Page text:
In his April 6/09 discussion of the FY 2010 budget, Secretary of Defense Robert M. Gates said that the US military wanted to charter another 2 “JHSV-like” fast catamaran ships from 2009-2011, untilthe JHSV ships begin arriving. That meant JHSV-winner Austal would find its products competing once more with Incat, which has had 4 of its wave-piercing catamarans chartered by various American services. Their Swift wave-piercing catamaran is currently chartered by the Navy as HSV-2, just as the Austal-built Westpac Express is chartered by US Military Sealift Command for the Marines.
One obvious option was the Hawaiian Superferry catamarans, a larger pair of Austal-built ships that resemble the Westpac Express….
May 2010: The federal government sues to get title to the 2 vessels, in order to recoup its $150 million loan guarantees. The suit leads to the October 2010 auction.
Feb 11/10: The former Hawaii superferries Huakai and Alakai are pressed into service by the USA’s Maritime Administration (MARAD), in the wake of the disaster in Haiti. The ships are managed by Hornblower Marine Services (HMS), and the deployment is seen as an earl concept test of the similar JHSV design’s operations. Haiti’s lack of port infrastructure has not, to date, been a major problem for these ships. Maritime Executive magazine.
March 30/09: Hawaii Superferry files for Chapter 11 bankruptcy, as it reportedly has just $1 million in cash, and is facing a $2.9 million principal and interest payment on one of the ferry construction loans. MarineLog’s “Hawaii Superferry files for Chapter 11” explains the situation, and details the firm’s various creditors.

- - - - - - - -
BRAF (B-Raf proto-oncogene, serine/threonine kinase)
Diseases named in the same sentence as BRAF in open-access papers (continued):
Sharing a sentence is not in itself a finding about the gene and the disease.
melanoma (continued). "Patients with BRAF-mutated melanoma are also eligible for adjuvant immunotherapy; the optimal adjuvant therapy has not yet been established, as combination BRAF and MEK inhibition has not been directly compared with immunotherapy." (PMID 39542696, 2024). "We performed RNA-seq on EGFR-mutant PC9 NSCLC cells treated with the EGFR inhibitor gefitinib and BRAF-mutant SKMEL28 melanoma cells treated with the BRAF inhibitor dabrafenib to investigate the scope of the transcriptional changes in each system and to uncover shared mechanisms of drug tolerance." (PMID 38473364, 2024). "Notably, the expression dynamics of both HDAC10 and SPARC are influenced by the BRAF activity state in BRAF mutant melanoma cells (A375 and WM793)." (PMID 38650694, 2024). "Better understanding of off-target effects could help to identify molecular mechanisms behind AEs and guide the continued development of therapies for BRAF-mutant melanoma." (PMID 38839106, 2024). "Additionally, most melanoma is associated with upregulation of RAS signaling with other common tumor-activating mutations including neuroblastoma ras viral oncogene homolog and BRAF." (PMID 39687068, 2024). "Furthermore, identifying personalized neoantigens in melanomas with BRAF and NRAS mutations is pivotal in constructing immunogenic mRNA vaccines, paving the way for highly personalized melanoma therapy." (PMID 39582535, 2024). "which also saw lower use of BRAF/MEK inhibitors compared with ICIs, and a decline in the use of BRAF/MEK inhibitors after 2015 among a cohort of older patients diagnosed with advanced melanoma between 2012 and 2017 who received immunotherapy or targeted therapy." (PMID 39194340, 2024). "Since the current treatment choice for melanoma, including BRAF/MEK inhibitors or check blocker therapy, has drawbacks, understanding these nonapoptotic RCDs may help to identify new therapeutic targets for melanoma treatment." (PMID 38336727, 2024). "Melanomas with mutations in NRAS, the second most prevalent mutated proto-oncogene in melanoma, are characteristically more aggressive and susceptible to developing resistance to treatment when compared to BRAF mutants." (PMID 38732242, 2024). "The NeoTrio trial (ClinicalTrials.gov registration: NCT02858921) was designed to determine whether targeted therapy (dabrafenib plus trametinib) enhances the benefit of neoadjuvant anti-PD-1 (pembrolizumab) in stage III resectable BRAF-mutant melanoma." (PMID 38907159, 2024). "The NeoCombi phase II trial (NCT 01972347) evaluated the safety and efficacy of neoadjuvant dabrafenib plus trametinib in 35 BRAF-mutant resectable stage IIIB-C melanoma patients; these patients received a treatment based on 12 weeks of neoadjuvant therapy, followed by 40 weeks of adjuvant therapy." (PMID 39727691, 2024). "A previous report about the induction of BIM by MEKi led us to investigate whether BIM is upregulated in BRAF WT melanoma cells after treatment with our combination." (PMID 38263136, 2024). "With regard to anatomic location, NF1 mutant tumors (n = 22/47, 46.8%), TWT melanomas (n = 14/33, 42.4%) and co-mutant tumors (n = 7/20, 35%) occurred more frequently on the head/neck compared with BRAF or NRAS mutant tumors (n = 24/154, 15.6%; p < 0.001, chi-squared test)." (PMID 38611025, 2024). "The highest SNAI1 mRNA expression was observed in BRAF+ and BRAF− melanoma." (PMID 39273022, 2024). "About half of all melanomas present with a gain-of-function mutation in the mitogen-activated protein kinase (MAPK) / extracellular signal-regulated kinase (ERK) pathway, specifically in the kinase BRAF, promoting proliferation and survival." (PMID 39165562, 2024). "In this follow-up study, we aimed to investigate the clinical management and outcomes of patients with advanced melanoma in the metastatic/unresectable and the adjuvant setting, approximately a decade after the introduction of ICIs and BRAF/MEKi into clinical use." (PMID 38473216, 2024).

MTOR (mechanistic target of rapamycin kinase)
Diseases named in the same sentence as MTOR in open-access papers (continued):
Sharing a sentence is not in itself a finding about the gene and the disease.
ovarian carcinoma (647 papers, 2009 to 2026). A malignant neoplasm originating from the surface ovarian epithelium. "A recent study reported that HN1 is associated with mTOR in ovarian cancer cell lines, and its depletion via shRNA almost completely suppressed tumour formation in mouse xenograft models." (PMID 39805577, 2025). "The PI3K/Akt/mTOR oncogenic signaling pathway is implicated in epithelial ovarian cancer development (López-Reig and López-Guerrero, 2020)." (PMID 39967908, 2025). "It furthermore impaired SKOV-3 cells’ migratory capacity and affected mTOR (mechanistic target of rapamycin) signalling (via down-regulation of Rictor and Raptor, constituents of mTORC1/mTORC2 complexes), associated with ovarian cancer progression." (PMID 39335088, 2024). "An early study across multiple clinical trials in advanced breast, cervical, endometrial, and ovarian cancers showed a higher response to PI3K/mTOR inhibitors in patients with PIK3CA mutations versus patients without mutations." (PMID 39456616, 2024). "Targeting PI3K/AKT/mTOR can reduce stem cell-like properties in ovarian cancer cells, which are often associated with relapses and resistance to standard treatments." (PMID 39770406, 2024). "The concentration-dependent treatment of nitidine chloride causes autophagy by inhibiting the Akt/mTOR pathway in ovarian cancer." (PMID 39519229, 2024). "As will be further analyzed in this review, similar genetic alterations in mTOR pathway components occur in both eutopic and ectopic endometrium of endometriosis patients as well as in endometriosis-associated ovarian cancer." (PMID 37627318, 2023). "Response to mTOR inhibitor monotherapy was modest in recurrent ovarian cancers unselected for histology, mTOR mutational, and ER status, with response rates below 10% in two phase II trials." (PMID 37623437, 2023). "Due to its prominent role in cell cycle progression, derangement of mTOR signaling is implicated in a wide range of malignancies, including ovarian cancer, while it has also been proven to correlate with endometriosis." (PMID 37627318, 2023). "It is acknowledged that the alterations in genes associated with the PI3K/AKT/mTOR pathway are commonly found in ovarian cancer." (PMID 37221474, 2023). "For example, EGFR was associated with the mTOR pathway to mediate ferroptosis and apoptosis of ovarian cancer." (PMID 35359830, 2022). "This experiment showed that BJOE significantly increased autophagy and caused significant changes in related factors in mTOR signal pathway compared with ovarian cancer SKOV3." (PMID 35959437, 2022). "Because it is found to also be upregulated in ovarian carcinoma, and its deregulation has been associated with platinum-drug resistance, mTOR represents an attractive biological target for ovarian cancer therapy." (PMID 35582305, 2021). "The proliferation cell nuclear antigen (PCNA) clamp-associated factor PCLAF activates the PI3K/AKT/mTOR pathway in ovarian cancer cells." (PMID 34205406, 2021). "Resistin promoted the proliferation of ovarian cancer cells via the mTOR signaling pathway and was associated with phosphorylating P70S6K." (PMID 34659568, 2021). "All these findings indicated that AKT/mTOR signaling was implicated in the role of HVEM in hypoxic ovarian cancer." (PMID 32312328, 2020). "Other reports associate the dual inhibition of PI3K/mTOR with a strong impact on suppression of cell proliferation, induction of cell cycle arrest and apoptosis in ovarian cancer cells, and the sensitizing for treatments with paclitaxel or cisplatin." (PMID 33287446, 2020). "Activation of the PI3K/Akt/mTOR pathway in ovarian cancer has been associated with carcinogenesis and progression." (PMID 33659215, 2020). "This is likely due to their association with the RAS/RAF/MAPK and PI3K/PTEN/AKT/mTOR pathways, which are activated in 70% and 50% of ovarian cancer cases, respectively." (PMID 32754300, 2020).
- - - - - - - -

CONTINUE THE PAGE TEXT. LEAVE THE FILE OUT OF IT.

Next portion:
The US Maritime Administration (MARAD) is owed more than $135.7 million because of 2 loan guarantees under the Title XI program
Shipbuilder Austal USA is owed $22.9 million, as a 2nd mortgage, on construction fees
The state of Hawaii, which provided $40 million in harbor improvements, held the 3rd mortgage.
Superferry is also in default to Guggenheim Funding LLC for $51.7 million, related to a secured note in August 2007.
J.F. Lehman & Co., the controlling private investor in the project, put up $85.2 million of the $92.9 million issued in preferred stock. The firm was founded by former Secretary of the Navy John F. Lehman, and seems set to lose its entire investment.
Unsecured creditors listed in the bankruptcy petition are headed by:
The Harbors Division of State of Hawaii: disputed claim for $731,080
MTU: $544,653 for engine maintenance related services
Hornblower Marine Services: $113,685 for management fees and services
Austal USA: $78,198 for travel and labor for professional services
March 16/09: The Hawaiian Superferry service is shut down, after a Hawaiian Supreme court court decision strikes down a 2007 law that allowed them to operate. The ruling effectively mandates even more environmental reviews for the service, and forces the ferries to stop operating in the mean time. Alakai had been operating between Oahu and Maui. AP.
Maritime Professional (August 2010) – Waiting for that Ship to Come In. Joseph Keefe takes a sharp look at the Hawaii Superferry saga. [Ed. note - This is a funny, if not accurate read.]